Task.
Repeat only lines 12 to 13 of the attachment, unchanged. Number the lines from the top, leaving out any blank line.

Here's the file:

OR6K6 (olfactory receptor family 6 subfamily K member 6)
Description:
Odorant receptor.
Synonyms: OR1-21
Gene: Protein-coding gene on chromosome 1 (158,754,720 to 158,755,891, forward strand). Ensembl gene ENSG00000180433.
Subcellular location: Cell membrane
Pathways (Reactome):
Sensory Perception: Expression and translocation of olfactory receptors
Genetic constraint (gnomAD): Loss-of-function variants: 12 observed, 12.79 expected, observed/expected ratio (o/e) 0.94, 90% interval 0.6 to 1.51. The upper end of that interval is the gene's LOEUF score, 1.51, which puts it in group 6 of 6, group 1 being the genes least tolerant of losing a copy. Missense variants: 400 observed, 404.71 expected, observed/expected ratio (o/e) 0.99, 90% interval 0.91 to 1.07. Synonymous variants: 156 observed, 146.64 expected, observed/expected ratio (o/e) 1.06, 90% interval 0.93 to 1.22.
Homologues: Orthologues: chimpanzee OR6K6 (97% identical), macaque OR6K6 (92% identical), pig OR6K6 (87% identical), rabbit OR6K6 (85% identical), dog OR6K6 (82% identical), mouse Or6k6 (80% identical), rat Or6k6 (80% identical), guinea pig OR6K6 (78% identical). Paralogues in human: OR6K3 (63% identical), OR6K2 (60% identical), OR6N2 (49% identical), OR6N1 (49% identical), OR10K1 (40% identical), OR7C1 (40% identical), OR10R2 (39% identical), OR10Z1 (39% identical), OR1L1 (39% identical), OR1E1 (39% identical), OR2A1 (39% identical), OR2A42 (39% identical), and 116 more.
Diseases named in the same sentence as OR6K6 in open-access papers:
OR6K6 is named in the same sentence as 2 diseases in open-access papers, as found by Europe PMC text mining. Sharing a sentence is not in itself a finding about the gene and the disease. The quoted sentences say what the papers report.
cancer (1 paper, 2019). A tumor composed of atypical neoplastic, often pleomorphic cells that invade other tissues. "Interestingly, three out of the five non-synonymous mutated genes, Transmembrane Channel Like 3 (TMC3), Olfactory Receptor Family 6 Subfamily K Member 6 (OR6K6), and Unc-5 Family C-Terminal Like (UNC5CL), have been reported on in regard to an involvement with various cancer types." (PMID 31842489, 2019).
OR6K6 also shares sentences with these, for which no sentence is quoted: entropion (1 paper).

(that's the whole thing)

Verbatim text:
OR6K6 is named in the same sentence as 2 diseases in open-access papers, as found by Europe PMC text mining. Sharing a sentence is not in itself a finding about the gene and the disease. The quoted sentences say what the papers report.
cancer (1 paper, 2019). A tumor composed of atypical neoplastic, often pleomorphic cells that invade other tissues. "Interestingly, three out of the five non-synonymous mutated genes, Transmembrane Channel Like 3 (TMC3), Olfactory Receptor Family 6 Subfamily K Member 6 (OR6K6), and Unc-5 Family C-Terminal Like (UNC5CL), have been reported on in regard to an involvement with various cancer types." (PMID 31842489, 2019).